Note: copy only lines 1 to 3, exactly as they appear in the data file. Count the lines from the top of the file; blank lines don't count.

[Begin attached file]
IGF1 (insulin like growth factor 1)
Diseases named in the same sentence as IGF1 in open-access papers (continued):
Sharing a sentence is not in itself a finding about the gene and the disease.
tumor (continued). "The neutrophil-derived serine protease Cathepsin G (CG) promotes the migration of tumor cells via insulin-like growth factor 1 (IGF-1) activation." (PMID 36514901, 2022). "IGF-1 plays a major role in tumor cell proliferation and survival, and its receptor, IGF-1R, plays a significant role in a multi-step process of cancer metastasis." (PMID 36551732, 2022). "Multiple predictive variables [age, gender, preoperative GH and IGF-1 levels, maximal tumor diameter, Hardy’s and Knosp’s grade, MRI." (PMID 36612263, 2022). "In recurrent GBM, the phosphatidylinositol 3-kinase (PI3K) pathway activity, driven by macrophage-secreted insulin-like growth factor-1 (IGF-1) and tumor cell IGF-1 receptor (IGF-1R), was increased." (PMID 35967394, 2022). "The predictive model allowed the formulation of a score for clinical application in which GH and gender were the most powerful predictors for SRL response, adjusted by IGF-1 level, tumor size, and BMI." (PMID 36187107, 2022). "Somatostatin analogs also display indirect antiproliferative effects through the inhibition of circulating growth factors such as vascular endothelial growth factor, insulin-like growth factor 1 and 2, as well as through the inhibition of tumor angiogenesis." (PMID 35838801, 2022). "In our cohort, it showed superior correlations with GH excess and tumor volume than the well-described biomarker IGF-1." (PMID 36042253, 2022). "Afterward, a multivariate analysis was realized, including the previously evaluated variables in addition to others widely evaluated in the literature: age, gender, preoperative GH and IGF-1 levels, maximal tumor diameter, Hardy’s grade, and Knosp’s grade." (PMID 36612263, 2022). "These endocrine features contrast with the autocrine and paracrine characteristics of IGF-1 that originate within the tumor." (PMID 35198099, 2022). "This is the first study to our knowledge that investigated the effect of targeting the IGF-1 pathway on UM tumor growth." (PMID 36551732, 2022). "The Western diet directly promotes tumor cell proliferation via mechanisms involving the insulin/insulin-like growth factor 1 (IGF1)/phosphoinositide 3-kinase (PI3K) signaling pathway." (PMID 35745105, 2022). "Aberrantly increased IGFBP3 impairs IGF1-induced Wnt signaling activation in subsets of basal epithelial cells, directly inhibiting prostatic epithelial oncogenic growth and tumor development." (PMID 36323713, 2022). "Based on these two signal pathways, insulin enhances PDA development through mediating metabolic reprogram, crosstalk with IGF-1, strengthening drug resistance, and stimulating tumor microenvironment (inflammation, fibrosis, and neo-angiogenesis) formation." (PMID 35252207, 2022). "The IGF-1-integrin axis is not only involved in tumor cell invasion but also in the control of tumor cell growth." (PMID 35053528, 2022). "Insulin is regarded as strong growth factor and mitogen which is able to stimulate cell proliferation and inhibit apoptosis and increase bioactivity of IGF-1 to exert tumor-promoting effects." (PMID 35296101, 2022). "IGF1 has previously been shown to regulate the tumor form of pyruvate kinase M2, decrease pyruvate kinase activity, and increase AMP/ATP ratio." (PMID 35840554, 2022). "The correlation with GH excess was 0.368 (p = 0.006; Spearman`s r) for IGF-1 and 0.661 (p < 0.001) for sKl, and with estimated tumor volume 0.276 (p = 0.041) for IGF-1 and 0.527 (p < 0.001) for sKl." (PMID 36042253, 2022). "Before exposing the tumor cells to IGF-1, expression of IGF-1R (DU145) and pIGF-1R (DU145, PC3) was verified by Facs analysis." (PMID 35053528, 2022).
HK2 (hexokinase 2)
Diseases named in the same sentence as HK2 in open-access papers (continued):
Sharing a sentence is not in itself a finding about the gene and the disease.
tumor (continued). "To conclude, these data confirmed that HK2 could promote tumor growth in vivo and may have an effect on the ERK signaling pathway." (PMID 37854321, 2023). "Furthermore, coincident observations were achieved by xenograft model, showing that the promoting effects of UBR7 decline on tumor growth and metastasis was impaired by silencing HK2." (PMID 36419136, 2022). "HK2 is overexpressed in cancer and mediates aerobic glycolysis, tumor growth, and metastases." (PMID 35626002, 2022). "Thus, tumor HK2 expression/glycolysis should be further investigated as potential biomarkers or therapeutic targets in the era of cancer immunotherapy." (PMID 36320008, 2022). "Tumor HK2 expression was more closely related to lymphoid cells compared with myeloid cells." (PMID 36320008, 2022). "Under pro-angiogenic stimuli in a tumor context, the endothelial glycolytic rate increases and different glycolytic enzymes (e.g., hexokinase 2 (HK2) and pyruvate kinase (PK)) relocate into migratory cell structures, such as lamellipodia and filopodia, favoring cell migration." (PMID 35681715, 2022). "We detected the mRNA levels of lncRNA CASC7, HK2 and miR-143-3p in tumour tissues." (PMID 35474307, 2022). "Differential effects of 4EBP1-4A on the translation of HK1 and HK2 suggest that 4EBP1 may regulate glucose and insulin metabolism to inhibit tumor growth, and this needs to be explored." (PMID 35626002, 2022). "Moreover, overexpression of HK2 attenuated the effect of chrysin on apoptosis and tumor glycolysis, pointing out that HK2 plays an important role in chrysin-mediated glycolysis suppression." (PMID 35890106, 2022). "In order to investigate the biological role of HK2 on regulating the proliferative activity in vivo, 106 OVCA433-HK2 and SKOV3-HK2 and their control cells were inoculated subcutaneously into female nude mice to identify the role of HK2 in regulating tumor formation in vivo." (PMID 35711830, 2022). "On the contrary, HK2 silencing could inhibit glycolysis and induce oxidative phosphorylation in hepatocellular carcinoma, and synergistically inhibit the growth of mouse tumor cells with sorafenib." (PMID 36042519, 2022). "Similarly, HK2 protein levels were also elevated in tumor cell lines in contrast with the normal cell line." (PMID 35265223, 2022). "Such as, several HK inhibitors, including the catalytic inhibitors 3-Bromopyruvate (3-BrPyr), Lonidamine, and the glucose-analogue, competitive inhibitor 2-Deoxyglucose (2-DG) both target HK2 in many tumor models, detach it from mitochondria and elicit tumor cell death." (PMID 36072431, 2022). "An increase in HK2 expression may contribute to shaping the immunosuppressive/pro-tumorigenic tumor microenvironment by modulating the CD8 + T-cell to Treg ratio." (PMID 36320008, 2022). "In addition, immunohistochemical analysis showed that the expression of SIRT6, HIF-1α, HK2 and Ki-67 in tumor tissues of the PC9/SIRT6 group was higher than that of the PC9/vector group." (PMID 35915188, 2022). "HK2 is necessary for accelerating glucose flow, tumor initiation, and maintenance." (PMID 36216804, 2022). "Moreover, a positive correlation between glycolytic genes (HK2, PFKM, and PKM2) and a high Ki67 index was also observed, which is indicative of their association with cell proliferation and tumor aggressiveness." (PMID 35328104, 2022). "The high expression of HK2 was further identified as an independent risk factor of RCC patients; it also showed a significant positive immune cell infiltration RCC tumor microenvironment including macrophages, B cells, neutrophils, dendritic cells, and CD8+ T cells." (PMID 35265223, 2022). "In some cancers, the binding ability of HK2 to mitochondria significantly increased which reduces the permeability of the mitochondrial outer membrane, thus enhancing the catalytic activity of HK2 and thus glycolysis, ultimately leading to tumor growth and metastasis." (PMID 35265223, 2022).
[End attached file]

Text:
IGF1 (insulin like growth factor 1)
Diseases named in the same sentence as IGF1 in open-access papers (continued):
Sharing a sentence is not in itself a finding about the gene and the disease.